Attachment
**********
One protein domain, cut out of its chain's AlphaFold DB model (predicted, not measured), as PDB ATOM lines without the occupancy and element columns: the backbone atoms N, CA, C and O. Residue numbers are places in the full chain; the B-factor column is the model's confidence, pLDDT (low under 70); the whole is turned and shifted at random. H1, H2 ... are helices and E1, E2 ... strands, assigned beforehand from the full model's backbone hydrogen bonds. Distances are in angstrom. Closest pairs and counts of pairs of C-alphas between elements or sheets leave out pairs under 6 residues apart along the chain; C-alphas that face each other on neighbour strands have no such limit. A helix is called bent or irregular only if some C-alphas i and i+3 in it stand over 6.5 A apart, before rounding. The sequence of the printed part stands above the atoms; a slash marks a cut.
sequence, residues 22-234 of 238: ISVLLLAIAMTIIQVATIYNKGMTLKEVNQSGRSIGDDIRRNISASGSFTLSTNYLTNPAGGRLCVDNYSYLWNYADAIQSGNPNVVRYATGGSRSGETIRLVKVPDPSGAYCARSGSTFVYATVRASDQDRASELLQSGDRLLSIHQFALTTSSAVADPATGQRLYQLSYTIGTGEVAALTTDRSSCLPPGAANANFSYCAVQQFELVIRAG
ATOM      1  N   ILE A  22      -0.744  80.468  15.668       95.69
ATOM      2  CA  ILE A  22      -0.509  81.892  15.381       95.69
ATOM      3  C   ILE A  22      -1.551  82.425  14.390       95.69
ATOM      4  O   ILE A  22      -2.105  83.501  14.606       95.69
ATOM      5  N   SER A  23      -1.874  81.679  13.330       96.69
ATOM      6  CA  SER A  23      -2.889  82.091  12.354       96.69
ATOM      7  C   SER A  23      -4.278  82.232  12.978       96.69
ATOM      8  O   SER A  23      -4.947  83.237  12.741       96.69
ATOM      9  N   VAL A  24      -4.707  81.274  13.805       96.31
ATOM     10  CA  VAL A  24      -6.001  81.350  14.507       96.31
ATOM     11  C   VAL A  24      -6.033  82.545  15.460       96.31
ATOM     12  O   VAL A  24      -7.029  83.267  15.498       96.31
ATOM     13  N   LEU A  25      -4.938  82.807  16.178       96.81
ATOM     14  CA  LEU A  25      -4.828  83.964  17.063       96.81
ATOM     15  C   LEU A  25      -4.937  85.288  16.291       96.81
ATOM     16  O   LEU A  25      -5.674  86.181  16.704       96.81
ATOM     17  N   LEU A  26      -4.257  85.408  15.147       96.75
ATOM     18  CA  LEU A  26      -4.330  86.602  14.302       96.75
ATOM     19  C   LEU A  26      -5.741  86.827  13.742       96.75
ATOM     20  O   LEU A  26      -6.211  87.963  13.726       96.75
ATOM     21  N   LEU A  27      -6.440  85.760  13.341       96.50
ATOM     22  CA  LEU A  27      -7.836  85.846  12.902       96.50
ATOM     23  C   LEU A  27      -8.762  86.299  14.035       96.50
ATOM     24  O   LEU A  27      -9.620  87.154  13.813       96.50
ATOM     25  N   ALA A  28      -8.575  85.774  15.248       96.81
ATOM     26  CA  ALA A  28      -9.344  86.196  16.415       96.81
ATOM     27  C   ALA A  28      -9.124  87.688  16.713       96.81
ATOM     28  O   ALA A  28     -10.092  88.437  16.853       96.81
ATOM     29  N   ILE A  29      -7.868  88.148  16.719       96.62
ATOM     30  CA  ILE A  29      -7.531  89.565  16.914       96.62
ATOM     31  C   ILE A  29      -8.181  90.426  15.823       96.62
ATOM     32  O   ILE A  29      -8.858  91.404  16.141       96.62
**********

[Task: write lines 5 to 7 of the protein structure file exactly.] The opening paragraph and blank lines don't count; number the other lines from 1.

ATOM      4  O   ILE A  22      -2.105  83.501  14.606       95.69
ATOM      5  N   SER A  23      -1.874  81.679  13.330       96.69
ATOM      6  CA  SER A  23      -2.889  82.091  12.354       96.69